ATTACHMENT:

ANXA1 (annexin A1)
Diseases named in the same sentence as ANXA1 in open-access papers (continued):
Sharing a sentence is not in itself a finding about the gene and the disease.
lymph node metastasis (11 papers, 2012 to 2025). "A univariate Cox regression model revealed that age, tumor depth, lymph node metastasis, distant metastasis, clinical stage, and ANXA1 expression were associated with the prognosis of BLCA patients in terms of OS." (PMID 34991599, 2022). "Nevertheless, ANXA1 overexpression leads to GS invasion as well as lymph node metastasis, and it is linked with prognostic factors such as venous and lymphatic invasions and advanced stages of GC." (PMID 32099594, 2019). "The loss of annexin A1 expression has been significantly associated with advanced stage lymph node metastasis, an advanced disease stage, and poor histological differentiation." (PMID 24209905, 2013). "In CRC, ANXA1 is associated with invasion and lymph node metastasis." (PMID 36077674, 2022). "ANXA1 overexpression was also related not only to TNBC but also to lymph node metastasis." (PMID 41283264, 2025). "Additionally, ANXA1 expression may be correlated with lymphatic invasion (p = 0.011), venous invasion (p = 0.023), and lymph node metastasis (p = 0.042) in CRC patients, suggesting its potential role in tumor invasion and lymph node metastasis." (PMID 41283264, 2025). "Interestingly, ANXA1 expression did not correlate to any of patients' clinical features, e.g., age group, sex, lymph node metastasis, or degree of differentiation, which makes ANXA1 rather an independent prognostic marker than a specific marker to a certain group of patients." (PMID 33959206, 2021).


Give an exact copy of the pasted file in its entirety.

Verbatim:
ANXA1 (annexin A1)
Diseases named in the same sentence as ANXA1 in open-access papers (continued):
Sharing a sentence is not in itself a finding about the gene and the disease.
lymph node metastasis (11 papers, 2012 to 2025). "A univariate Cox regression model revealed that age, tumor depth, lymph node metastasis, distant metastasis, clinical stage, and ANXA1 expression were associated with the prognosis of BLCA patients in terms of OS." (PMID 34991599, 2022). "Nevertheless, ANXA1 overexpression leads to GS invasion as well as lymph node metastasis, and it is linked with prognostic factors such as venous and lymphatic invasions and advanced stages of GC." (PMID 32099594, 2019). "The loss of annexin A1 expression has been significantly associated with advanced stage lymph node metastasis, an advanced disease stage, and poor histological differentiation." (PMID 24209905, 2013). "In CRC, ANXA1 is associated with invasion and lymph node metastasis." (PMID 36077674, 2022). "ANXA1 overexpression was also related not only to TNBC but also to lymph node metastasis." (PMID 41283264, 2025). "Additionally, ANXA1 expression may be correlated with lymphatic invasion (p = 0.011), venous invasion (p = 0.023), and lymph node metastasis (p = 0.042) in CRC patients, suggesting its potential role in tumor invasion and lymph node metastasis." (PMID 41283264, 2025). "Interestingly, ANXA1 expression did not correlate to any of patients' clinical features, e.g., age group, sex, lymph node metastasis, or degree of differentiation, which makes ANXA1 rather an independent prognostic marker than a specific marker to a certain group of patients." (PMID 33959206, 2021).